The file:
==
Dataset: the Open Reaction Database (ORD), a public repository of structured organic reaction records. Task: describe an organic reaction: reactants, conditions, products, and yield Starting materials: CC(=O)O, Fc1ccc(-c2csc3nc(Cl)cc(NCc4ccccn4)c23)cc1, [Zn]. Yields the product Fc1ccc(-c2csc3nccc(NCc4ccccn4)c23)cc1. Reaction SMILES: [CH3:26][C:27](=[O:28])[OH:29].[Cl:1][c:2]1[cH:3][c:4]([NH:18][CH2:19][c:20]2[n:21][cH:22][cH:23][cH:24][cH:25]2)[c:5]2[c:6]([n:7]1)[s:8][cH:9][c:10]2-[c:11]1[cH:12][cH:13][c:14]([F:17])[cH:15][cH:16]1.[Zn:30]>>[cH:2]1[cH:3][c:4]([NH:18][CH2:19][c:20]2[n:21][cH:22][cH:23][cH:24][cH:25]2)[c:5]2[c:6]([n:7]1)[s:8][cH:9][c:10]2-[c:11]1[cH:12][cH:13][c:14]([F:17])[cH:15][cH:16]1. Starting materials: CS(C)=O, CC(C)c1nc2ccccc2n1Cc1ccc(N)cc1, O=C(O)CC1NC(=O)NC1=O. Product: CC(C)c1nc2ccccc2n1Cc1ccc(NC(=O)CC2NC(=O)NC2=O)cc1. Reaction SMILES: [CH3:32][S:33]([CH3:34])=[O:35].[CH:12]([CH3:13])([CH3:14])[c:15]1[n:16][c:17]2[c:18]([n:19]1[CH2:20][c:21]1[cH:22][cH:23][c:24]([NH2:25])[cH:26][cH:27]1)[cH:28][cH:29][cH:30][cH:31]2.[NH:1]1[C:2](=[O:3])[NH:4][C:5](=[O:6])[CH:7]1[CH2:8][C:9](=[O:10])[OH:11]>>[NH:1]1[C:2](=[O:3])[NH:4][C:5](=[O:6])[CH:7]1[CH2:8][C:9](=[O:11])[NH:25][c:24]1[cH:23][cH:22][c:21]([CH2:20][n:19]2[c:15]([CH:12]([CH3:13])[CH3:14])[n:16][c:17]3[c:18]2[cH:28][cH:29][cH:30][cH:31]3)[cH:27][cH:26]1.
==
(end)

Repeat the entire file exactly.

Dataset: the Open Reaction Database (ORD), a public repository of structured organic reaction records. Task: describe an organic reaction: reactants, conditions, products, and yield Starting materials: CC(=O)O, Fc1ccc(-c2csc3nc(Cl)cc(NCc4ccccn4)c23)cc1, [Zn]. Yields the product Fc1ccc(-c2csc3nccc(NCc4ccccn4)c23)cc1. Reaction SMILES: [CH3:26][C:27](=[O:28])[OH:29].[Cl:1][c:2]1[cH:3][c:4]([NH:18][CH2:19][c:20]2[n:21][cH:22][cH:23][cH:24][cH:25]2)[c:5]2[c:6]([n:7]1)[s:8][cH:9][c:10]2-[c:11]1[cH:12][cH:13][c:14]([F:17])[cH:15][cH:16]1.[Zn:30]>>[cH:2]1[cH:3][c:4]([NH:18][CH2:19][c:20]2[n:21][cH:22][cH:23][cH:24][cH:25]2)[c:5]2[c:6]([n:7]1)[s:8][cH:9][c:10]2-[c:11]1[cH:12][cH:13][c:14]([F:17])[cH:15][cH:16]1. Starting materials: CS(C)=O, CC(C)c1nc2ccccc2n1Cc1ccc(N)cc1, O=C(O)CC1NC(=O)NC1=O. Product: CC(C)c1nc2ccccc2n1Cc1ccc(NC(=O)CC2NC(=O)NC2=O)cc1. Reaction SMILES: [CH3:32][S:33]([CH3:34])=[O:35].[CH:12]([CH3:13])([CH3:14])[c:15]1[n:16][c:17]2[c:18]([n:19]1[CH2:20][c:21]1[cH:22][cH:23][c:24]([NH2:25])[cH:26][cH:27]1)[cH:28][cH:29][cH:30][cH:31]2.[NH:1]1[C:2](=[O:3])[NH:4][C:5](=[O:6])[CH:7]1[CH2:8][C:9](=[O:10])[OH:11]>>[NH:1]1[C:2](=[O:3])[NH:4][C:5](=[O:6])[CH:7]1[CH2:8][C:9](=[O:11])[NH:25][c:24]1[cH:23][cH:22][c:21]([CH2:20][n:19]2[c:15]([CH:12]([CH3:13])[CH3:14])[n:16][c:17]3[c:18]2[cH:28][cH:29][cH:30][cH:31]3)[cH:27][cH:26]1.